Skip to main content

Nemesis

Everyone one of us, in every dojo that we've ever been to has one - a nemesis. That one (or maybe more, or maybe one every few years) Judoka in our dojo or on the competition circuit who always seems to have our number. Our technique improves and evolves, but somehow, this person is always one step ahead.

They are our goal. Just one match one, or one good unquestionable ippon-worthy throw in Randori. Don't get me wrong, this isn't petty or vindictive, this is about improvement. It's about knowing that no matter how good your technique is and how much you've improved and yet there is still one person that it doesn't work for.

That person is the one person you want to play when it's time for Randori, and the one person you feel the greatest challenge from. You will try progressively harder with them each time, and for a while they might have their way with you.

Then one day, out of the blue. You throw them. It feels so good - and it motivates you even more.

Comments

Mongo said…
Yes Yonah, maybe one day you will be able to throw me. Until then, keep trying grasshopper. :P
Yonah said…
Mongo the question isn't ability - I know that I can throw you or anyone else in the world - in Nagekomi. The trick is overcoming my fears and thwarting your defenses when I do it in Randori.

I have no problem picking up people your size to throw them with, say, Tsurikomi Goshi (but not 100 times in a row), but when I play with people that big is where it becomes difficult.

Popular posts from this blog

The one thing Putin Taught me about Judo... (kind of)

In the early days of this blog, I did some book reviews, including a review of a book written by the current Russian Premier - Vladimir Putin and co-authors Vasiliy Shestakov and Alexei Levitsky (you can read the review here). Although the book is out of print, you can find it on google books - here.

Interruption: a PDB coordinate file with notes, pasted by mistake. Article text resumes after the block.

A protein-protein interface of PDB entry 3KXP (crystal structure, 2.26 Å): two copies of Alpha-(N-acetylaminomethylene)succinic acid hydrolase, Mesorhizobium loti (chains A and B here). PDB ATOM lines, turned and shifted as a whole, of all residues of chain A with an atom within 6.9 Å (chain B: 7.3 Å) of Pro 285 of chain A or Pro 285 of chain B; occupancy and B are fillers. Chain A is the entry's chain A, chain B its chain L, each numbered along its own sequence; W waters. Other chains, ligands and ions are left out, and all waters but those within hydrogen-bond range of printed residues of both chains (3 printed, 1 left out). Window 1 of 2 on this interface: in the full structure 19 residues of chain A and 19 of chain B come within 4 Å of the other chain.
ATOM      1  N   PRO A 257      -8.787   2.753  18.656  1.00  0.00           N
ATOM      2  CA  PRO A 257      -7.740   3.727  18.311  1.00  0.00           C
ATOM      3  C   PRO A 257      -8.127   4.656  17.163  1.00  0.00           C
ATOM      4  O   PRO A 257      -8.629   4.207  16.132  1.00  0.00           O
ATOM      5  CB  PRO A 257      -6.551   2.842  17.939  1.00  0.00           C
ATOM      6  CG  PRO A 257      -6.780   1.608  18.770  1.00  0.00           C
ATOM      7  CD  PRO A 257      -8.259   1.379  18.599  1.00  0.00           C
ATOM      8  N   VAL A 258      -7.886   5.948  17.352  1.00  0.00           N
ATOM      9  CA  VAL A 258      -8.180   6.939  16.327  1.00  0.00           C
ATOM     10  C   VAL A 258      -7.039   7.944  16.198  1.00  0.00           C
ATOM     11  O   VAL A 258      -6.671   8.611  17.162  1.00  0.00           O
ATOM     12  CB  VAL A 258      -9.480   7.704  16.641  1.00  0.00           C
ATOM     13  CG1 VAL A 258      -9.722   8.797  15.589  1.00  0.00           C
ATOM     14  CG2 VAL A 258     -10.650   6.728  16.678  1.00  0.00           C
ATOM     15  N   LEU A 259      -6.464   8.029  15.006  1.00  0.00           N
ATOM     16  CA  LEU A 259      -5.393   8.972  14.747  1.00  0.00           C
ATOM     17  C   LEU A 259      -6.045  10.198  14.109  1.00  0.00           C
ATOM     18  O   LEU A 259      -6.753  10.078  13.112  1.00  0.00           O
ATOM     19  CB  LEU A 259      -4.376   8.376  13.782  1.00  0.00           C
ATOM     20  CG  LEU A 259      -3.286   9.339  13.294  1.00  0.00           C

One of the things I really like about the book, is what he refers to as the 'Technical-Tactical Set' (you can see an example for Tai Otoshi on pp. 80-81). For each technique, he shows how to set it up as a sequence both to and from other throws. For example: turn your blocked Tai Otoshi into a Seoinage.

Granted, it's not earth shattering, but when I first saw it, it enabled me, (generally a visual learner) better understand how to follow-up one technique with another and, more importantly, that attacks aren't one off - there's no one swing of the bat, or taking a shot and waiting for a rebound - the attacks are continuous, and need to come in rapid succession.

On many …

Zabgreb GP Day 1 - Israel's strong showing, American Hardware, IJF's improved experience

I captured an interesting moment earlier today during the Zagreb Grand Prix. As I watching the matches streamed on YouTube, There were 3 Israeli women competing simultaneously - poor Shani Hershko (the Israeli women's national coach). The commentators on the broadcast also spoke a bit about the rise of the Israeli Judo team of late, especially the Women. Unfortunately, the Israeli Women's team today didn't perform as well as we would hope - they finished just off of the medal round with two 7th place finishes, and a 5th (with a further two women being knocked out early). The men's team finished a bit better with Tal Flicker and Baruch Shmailov taking Gold and Bronze, respectively, in the Men's -66kg.

Overall, Israel has been progressively improving it's Judo, and unlike in the past where they may have had one or two competitors who had a chance at World or Olympic hardware (think Oren Smada, Yael Arad, Arik Ze'evi), they now have a handful of people who ha…

Judo and Stress

We all have stress in our daily lives - whether it comes from pressures at work, or at home; From our Spouses/Significant Others, from our parents, and from our kids. Stress can take a toll on your body and on your mind. Thankfully for me, Judo has been a great source of stress relief.

I was feeling a bit stressed out over the last few days, and then I went to Judo last night and it made it so much better - my stress was pretty much gone. Yes, I might wind up taking out some of my frustrations on various ukes, but at the same time, I know that they are doing the same with me - so it all balances out.

As for updates, I had a good practice last night. I was getting killed in Ne-Waza and I think I need to improve my skills there, but I had a good couple of rounds in Randori, and re-discovered that I can Actually throw people with O-Soto Gari!